Berene Sauls is a testament to hard work, belief, faith, and a simmering vision for greatness. I feel so utterly privileged to be one of the wine trade professionals who tasted her early vintages and identified her passion and vision.
But making a top Pinot Noir was never going to be enough for her so roll on the challenge of making a premium Chardonnay. The maiden 2019 was pretty impressive with its steely tension and crystalline purity. But of course it’s always the second release, the second album, that is always the hardest challenge. I recently tasted the second release from Berene and was suitably impressed!
Tesselaarsdal Chardonnay 2020, WO Hemel en Aarde Ridge
This is another accomplished Chardonnay from Tesselaarsdal that boasts a breath and depth of textural opulence making the maiden 2019 vintage look more like a chiselled Premier Cru Chablis in comparison. The 2020 nose boasts classic notes of spicy yellow citrus, green honeydew melon, white peach and a bold limestone mineral vein. The wine coats your mouth with a fine glycerol weight and delicious mouth-watering green apple pastille notes enlivened with pronounced tangy acids. Seamless and harmonious, Berene Sauls has created another attractive expression of premium Chardonnay that is ready to drink on release.
Duncan’s previous life at Cape Point Vineyards is certainly well documented, for it was during his tenure there as head winemaker that he pretty much perfected the art of producing iconic Sauvignon Blanc. In 2019 Duncan happened to stumble upon a 32 year old block of bush vine Sauvignon Blanc in Stellenbosch. The elevation, wind and vine age all pointed in the right direction and after a bit of experimentation, the Salt River Sauvignon Blanc label was born.
It seems Duncan fell in love with the wine and vineyard and along with his UK importer Swig Wines, decided to create a new brand and style separate from the rest of the Savage Wines range. Salt River is in the heart of the city of Cape Town, and is of course where Duncan’s trendy urban winery can be found. As Duncan’s UK importer Swig Wines points out, “Salt River is very reminiscent of an edgy Shoreditch in London a few years back.”
This Sauvignon Blanc was fermented in a combination of stainless steel tanks, concrete eggs and old barrels. The wine spent four months in these vessels before being bottled, followed by a further two months in bottle prior to release. Only 500 cases of this wine were produced.
Savage Salt River Sauvignon Blanc 2020, WO Stellenbosch, 13.5% Abv.
RS 2 g/l | pH 3.3 | TA 6.4 g/l
This has all the hallmarks of an expert Sauvignon Blanc master negotiating the ripeness and pungency of this variety with extreme precision. Beautifully complex and intense, the aromatics show notes of freshly cut fennel, green asparagus, yellow baking apples, waxy lemon peel and hints of fresh wet thatch. On the palate, it’s just as impressive with nervy, pithy yellow grapefruit peel zest, white citrus spice, tangerine and glycerol peach liquor nuances on the saline finish. This is next level Sauvignon Blanc that will appeal to novices and connoisseurs alike. Pop and pour!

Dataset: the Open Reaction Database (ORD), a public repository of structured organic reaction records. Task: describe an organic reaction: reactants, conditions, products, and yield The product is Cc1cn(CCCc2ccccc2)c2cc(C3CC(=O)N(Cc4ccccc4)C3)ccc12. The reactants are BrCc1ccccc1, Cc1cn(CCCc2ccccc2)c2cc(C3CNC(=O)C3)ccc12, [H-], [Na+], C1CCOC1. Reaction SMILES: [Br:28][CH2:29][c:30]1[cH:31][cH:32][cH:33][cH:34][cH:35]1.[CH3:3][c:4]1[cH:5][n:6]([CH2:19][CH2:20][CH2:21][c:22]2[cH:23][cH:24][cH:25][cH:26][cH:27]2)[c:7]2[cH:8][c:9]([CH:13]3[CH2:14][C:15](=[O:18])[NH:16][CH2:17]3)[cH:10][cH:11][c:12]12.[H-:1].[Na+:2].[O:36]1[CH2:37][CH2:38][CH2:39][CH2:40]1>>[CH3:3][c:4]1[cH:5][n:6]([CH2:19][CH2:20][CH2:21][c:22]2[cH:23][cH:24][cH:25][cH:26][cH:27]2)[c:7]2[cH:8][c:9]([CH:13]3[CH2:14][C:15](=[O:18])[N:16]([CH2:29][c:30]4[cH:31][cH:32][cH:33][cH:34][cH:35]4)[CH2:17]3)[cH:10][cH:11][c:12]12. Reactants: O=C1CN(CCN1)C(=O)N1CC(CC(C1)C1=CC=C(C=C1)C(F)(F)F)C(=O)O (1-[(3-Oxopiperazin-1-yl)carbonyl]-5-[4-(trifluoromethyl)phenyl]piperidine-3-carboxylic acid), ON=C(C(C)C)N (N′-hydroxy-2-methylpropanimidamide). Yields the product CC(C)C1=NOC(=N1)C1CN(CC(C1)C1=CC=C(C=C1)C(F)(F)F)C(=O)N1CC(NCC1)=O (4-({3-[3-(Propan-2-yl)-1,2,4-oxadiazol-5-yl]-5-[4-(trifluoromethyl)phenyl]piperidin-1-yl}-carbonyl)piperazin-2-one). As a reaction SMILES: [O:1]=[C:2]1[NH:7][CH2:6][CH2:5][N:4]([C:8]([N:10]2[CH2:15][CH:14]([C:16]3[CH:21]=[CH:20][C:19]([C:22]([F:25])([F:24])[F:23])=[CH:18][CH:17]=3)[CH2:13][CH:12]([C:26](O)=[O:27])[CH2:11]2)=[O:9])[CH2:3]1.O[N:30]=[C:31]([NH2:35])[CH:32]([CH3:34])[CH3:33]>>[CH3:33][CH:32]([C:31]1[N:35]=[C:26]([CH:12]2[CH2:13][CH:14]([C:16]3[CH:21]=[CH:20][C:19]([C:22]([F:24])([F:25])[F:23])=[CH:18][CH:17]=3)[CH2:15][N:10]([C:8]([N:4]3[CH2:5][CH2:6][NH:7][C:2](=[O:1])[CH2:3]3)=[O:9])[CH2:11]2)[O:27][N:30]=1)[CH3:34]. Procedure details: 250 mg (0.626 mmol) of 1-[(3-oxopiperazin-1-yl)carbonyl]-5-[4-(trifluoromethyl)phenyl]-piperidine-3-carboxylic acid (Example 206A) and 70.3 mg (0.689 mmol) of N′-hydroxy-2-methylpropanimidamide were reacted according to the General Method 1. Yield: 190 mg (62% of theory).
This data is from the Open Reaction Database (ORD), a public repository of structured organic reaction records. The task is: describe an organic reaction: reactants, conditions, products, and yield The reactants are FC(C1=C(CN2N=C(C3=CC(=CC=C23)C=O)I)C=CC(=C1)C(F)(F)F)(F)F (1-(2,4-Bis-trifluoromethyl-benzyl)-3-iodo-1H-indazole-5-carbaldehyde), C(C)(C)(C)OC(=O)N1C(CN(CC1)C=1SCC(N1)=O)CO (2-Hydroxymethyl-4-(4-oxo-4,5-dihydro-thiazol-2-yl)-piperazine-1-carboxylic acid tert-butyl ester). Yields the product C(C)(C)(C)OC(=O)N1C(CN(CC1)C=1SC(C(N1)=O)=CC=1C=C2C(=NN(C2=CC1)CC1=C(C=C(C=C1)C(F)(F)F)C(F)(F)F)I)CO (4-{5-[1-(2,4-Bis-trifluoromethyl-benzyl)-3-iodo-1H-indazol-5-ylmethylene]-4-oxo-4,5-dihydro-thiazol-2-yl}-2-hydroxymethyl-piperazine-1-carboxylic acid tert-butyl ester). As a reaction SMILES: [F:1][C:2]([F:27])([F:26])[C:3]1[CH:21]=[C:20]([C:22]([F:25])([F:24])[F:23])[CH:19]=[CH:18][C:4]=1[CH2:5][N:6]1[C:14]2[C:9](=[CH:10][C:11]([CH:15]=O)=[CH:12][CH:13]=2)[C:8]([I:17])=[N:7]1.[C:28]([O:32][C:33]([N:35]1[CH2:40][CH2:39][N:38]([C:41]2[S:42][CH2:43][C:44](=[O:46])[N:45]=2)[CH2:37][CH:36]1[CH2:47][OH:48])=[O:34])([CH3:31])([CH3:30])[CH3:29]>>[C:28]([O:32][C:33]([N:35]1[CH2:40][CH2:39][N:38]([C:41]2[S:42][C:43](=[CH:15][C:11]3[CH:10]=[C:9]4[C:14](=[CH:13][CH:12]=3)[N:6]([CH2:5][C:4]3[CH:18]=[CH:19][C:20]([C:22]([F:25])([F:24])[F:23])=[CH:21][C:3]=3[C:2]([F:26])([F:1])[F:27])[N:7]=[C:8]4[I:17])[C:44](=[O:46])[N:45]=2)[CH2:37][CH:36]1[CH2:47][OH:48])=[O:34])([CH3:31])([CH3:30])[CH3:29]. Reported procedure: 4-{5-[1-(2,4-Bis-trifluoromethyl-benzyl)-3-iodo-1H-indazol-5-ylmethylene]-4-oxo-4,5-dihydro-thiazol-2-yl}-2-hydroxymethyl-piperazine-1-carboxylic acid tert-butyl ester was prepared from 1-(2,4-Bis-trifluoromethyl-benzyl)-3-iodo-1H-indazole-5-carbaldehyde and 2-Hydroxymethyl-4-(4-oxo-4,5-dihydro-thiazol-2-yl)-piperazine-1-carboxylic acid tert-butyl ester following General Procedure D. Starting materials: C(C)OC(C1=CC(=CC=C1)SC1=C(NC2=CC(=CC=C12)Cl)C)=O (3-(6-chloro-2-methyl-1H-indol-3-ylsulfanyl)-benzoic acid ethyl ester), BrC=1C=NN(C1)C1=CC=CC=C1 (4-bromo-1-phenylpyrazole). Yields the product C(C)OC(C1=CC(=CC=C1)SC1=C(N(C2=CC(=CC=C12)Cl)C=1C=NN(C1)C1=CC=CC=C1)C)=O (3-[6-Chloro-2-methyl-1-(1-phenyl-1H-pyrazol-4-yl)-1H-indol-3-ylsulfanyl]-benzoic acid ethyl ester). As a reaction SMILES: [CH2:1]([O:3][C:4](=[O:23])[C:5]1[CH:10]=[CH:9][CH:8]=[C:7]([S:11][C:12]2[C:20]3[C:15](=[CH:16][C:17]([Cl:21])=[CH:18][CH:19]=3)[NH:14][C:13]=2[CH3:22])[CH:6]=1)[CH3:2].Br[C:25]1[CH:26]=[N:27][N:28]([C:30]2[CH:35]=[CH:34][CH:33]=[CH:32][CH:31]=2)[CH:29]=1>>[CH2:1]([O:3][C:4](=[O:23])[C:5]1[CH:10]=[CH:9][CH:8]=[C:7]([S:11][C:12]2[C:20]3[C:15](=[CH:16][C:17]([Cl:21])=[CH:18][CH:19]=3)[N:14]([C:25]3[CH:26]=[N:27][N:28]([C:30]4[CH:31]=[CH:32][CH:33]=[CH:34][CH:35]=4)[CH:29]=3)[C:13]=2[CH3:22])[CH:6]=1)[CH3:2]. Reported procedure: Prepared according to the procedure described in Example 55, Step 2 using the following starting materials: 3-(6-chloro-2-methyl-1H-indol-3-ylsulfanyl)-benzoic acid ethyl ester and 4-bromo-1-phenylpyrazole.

This is a journey that all started in 2014 with one experimental tank of Grenache from a special 18 year old vineyard parcel in the Agter Paardeberg, that Rosa Kruger had identified for Ian Naude. I just happened to be visiting Ian to taste his new Chenin Blanc and Cinsault vintages in barrel when I noticed this large stainless steel tank fermenting away in the corner of Ian’s cellar. When I enquired what it was and whether I could taste it, Ian suddenly appeared rather nervous and seemed quite reluctant. In the end, I did taste this magical wine that finally blossomed into one of the finest Grenache single varietal wines ever produced in South Africa.
But don’t take my word for it. There have been at least three large blind tastings carried out that I know of where the Naude Family Wines Grenache 2014 trumped the competition, coming out top against some of the finest Grenache examples from not only South Africa but also France and Spain, including twice beating the legendary Chateau Rayas in a blind line up. So the credentials of this vineyard as well as Ian’s winemaking prowess cannot be doubted. But not all stories have a happy ending. After only one vintage, Ian unfortunately lost the contract to the fruit from this vineyard, and with the maiden Naude Grenache 2014 red riding high in the market, no further releases were forthcoming… that is until 2019, when Ian managed to once again agree access to the fruit from this vineyard that was now nearing 24 years old.